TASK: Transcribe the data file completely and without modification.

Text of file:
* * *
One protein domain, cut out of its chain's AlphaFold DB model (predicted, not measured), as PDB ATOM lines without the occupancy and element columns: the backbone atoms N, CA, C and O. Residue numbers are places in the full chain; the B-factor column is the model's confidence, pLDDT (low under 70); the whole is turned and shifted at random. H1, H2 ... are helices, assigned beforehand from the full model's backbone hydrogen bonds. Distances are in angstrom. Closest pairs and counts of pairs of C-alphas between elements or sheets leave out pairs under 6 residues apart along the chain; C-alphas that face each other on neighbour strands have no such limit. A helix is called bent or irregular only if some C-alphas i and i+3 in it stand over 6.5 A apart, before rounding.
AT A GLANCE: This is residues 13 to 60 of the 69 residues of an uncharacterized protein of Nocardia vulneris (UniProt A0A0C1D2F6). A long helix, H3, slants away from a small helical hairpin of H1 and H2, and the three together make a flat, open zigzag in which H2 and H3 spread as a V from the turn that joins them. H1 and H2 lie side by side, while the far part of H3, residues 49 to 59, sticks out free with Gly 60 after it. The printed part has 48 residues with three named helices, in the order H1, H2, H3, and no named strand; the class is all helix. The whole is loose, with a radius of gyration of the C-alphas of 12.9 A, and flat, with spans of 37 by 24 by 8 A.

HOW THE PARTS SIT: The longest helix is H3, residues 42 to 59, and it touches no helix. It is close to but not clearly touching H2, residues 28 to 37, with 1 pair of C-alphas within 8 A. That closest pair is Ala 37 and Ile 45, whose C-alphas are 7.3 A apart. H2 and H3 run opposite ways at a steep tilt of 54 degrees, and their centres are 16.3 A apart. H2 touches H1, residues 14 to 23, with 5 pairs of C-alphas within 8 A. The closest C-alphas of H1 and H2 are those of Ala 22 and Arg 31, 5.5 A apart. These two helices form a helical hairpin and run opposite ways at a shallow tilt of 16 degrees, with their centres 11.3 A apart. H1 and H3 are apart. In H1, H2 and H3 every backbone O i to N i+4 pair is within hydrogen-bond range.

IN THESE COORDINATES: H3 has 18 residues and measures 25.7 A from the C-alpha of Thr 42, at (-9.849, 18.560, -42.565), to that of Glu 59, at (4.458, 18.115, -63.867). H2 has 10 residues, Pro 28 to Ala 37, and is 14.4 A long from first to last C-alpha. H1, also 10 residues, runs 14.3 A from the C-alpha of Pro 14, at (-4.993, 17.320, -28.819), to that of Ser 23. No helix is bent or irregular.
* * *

One protein domain, cut out of its chain's AlphaFold DB model (predicted, not measured), as PDB ATOM lines without the occupancy and element columns: the backbone atoms N, CA, C and O. Residue numbers are places in the full chain; the B-factor column is the model's confidence, pLDDT (low under 70); the whole is turned and shifted at random. H1, H2 ... are helices, assigned beforehand from the full model's backbone hydrogen bonds. Distances are in angstrom. Closest pairs and counts of pairs of C-alphas between elements or sheets leave out pairs under 6 residues apart along the chain; C-alphas that face each other on neighbour strands have no such limit. A helix is called bent or irregular only if some C-alphas i and i+3 in it stand over 6.5 A apart, before rounding.
AT A GLANCE: This is residues 13 to 60 of the 69 residues of an uncharacterized protein of Nocardia vulneris (UniProt A0A0C1D2F6). A long helix, H3, slants away from a small helical hairpin of H1 and H2, and the three together make a flat, open zigzag in which H2 and H3 spread as a V from the turn that joins them. H1 and H2 lie side by side, while the far part of H3, residues 49 to 59, sticks out free with Gly 60 after it. The printed part has 48 residues with three named helices, in the order H1, H2, H3, and no named strand; the class is all helix. The whole is loose, with a radius of gyration of the C-alphas of 12.9 A, and flat, with spans of 37 by 24 by 8 A.

HOW THE PARTS SIT: The longest helix is H3, residues 42 to 59, and it touches no helix. It is close to but not clearly touching H2, residues 28 to 37, with 1 pair of C-alphas within 8 A. That closest pair is Ala 37 and Ile 45, whose C-alphas are 7.3 A apart. H2 and H3 run opposite ways at a steep tilt of 54 degrees, and their centres are 16.3 A apart. H2 touches H1, residues 14 to 23, with 5 pairs of C-alphas within 8 A. The closest C-alphas of H1 and H2 are those of Ala 22 and Arg 31, 5.5 A apart. These two helices form a helical hairpin and run opposite ways at a shallow tilt of 16 degrees, with their centres 11.3 A apart. H1 and H3 are apart. In H1, H2 and H3 every backbone O i to N i+4 pair is within hydrogen-bond range.

IN THESE COORDINATES: H3 has 18 residues and measures 25.7 A from the C-alpha of Thr 42, at (-9.849, 18.560, -42.565), to that of Glu 59, at (4.458, 18.115, -63.867). H2 has 10 residues, Pro 28 to Ala 37, and is 14.4 A long from first to last C-alpha. H1, also 10 residues, runs 14.3 A from the C-alpha of Pro 14, at (-4.993, 17.320, -28.819), to that of Ser 23. No helix is bent or irregular.